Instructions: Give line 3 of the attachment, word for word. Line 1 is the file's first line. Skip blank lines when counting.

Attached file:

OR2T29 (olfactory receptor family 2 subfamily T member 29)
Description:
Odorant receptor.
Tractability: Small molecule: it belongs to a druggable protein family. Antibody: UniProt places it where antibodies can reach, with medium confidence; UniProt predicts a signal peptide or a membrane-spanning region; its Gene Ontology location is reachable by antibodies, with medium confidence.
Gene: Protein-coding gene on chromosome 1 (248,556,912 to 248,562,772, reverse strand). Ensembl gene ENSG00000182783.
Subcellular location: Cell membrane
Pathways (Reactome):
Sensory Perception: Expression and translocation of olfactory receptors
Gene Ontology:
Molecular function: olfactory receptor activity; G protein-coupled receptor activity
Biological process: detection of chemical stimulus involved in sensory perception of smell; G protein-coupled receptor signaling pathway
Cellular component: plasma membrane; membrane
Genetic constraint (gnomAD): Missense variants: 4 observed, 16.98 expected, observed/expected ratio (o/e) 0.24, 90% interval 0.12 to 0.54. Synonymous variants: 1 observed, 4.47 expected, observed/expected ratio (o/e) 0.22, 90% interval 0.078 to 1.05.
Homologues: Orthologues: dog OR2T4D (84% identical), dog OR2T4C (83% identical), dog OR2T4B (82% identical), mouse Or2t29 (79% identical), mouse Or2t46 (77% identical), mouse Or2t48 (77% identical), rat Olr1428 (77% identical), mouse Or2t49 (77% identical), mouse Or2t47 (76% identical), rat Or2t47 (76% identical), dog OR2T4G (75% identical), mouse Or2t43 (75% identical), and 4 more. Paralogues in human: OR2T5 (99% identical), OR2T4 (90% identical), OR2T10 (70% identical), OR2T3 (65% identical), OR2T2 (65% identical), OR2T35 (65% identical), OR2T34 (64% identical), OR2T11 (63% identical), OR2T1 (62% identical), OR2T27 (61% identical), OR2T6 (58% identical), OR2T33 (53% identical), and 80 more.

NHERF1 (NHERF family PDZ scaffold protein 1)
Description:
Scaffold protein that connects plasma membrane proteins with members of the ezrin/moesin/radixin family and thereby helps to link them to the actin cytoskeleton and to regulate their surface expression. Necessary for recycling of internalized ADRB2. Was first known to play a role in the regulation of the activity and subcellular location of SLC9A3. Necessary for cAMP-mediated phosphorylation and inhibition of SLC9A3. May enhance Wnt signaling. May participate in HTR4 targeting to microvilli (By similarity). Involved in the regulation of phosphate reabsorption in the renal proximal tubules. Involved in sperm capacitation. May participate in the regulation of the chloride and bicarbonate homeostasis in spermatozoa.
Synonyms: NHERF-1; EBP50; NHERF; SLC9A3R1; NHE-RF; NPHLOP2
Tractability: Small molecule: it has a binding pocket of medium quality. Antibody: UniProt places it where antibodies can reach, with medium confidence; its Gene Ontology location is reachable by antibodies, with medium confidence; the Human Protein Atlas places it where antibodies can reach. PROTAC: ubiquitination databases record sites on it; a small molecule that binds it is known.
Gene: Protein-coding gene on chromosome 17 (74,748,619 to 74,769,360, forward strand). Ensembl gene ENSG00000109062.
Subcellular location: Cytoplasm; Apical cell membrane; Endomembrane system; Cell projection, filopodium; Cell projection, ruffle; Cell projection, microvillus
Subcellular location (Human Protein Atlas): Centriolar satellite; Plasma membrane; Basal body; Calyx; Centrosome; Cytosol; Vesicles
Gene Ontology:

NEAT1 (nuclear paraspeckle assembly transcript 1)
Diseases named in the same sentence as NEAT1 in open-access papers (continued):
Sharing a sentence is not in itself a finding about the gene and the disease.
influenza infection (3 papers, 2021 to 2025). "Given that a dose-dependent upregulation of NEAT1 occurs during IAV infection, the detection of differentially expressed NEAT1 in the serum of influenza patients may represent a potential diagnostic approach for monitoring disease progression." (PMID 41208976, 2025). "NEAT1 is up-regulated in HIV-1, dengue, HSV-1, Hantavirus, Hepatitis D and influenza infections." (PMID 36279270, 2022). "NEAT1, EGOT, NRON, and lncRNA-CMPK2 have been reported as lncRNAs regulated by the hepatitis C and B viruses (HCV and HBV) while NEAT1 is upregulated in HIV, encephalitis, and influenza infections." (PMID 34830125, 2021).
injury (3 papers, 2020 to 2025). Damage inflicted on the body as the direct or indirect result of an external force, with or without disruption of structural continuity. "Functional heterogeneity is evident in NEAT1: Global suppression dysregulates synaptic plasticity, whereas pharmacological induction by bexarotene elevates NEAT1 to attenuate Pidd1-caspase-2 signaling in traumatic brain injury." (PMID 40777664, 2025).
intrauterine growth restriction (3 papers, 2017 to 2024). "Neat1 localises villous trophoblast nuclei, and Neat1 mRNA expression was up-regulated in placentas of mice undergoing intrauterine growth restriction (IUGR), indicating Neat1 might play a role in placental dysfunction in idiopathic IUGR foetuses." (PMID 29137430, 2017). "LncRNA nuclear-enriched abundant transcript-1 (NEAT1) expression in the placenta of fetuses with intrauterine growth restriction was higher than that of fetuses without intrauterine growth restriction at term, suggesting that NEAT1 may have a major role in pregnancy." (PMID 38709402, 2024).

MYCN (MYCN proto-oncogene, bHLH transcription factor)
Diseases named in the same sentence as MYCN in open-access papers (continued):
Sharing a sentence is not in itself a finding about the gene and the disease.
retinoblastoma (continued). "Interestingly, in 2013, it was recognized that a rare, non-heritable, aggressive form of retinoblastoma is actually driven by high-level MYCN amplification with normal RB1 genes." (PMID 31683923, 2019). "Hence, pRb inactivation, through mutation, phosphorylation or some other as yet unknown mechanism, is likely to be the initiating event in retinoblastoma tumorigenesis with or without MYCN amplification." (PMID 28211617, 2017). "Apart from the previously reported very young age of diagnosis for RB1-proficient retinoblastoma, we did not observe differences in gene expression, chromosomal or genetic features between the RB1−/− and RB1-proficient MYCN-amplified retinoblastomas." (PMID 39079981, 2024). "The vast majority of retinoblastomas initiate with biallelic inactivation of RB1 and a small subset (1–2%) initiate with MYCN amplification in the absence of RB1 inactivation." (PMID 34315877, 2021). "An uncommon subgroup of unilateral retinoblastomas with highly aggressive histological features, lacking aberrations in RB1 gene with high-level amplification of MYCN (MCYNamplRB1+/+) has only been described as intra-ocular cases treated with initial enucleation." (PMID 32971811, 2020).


Odorant receptor.